Inheritance law in Spain 

Inheritance law in Spain is one of the things that can take foreigners living here by surprise. EU legislation relating to wills means that it is important that foreign residents are clear about what will happen to their property and possessions when they die.

When living in a country you were not born in but having assets in that country, it is always recommended to have a will should the unfortunate happen.

Differences between UK and Spanish Inheritance Laws

UK inheritance law means that when you make a will you can leave your inheritance to whoever you wish.

Spanish inheritance law means your children (if you have any) are the ‘legal beneficiaries’ and by law two-thirds of the total inheritance must go to them with only one-third being left at your discretion.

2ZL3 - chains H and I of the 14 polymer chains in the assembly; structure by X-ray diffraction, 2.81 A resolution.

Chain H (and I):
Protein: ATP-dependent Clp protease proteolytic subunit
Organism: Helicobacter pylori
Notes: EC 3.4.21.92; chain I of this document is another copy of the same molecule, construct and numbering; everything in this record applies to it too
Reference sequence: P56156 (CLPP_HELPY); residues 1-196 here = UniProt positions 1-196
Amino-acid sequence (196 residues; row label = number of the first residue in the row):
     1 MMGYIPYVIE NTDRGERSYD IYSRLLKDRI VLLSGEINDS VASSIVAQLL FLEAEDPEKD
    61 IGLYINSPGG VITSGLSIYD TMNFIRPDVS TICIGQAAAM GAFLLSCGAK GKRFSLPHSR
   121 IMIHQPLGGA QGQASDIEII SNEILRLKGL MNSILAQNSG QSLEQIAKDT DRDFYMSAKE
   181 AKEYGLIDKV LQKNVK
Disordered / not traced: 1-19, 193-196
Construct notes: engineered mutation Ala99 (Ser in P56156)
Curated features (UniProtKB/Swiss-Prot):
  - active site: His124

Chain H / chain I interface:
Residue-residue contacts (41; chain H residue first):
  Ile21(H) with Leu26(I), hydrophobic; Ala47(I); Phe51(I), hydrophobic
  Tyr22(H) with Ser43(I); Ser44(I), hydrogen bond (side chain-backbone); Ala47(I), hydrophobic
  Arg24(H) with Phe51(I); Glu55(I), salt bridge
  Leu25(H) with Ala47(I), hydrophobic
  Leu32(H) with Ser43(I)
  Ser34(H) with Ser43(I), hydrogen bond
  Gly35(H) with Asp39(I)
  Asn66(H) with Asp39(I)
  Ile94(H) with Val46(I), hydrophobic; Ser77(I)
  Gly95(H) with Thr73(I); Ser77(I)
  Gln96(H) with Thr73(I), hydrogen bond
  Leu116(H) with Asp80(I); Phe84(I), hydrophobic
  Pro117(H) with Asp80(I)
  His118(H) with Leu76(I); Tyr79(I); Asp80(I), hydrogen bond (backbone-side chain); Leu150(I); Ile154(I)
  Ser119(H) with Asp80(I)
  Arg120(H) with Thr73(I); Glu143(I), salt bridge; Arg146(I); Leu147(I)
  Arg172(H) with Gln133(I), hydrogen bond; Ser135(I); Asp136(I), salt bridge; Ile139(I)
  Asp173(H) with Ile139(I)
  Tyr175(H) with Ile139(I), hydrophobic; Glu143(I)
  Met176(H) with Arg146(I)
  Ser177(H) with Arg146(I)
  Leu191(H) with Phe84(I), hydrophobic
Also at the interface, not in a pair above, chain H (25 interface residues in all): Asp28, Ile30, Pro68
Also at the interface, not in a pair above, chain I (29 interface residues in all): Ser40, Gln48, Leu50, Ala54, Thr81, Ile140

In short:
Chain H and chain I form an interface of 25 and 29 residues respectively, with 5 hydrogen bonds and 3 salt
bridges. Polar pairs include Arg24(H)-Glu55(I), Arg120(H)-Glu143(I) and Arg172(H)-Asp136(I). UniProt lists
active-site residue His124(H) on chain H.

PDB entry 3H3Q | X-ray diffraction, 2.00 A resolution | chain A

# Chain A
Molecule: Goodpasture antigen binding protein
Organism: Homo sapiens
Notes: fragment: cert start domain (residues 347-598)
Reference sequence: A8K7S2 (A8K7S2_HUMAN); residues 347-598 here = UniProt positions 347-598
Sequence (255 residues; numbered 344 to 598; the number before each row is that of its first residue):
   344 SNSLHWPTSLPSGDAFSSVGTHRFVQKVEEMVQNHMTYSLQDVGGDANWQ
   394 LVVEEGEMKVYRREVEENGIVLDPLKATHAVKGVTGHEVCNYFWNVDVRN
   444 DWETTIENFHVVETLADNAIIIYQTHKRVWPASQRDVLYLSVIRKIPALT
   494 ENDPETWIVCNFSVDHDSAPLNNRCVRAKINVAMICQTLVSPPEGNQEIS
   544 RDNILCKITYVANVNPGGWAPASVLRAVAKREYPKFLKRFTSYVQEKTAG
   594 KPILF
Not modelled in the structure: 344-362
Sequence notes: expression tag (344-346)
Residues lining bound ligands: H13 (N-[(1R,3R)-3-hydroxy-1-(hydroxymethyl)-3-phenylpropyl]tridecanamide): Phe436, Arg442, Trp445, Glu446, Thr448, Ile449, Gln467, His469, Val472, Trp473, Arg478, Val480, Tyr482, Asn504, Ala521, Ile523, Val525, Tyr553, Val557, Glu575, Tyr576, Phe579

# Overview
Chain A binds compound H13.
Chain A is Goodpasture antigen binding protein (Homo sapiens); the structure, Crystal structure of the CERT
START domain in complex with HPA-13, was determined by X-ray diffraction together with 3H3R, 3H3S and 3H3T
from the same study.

Don’t worry however, there is an EU law that states, if you are a resident and ‘habitually’ reside in Spain (lived in Spain continuously for the past 2 years) you can declare that you wish to use the inheritance law of your country of birth.

Who does this apply to?

If you are a British national living in Spain then this applies to you. There is no need for a non-resident to change their will if they own Spanish property. In this case, the inheritance laws of their own country automatically apply.

What should you do?

Make a will that clearly states which succession law you wish to invoke and contains the necessary clause.

Should you die without making a Will; Spanish law will be applied to your assets and possessions.

We recommend if you are resident and have assets in Spain, make a Will. All legal wills are notarized and translated to your native language before being sent to the central registry.

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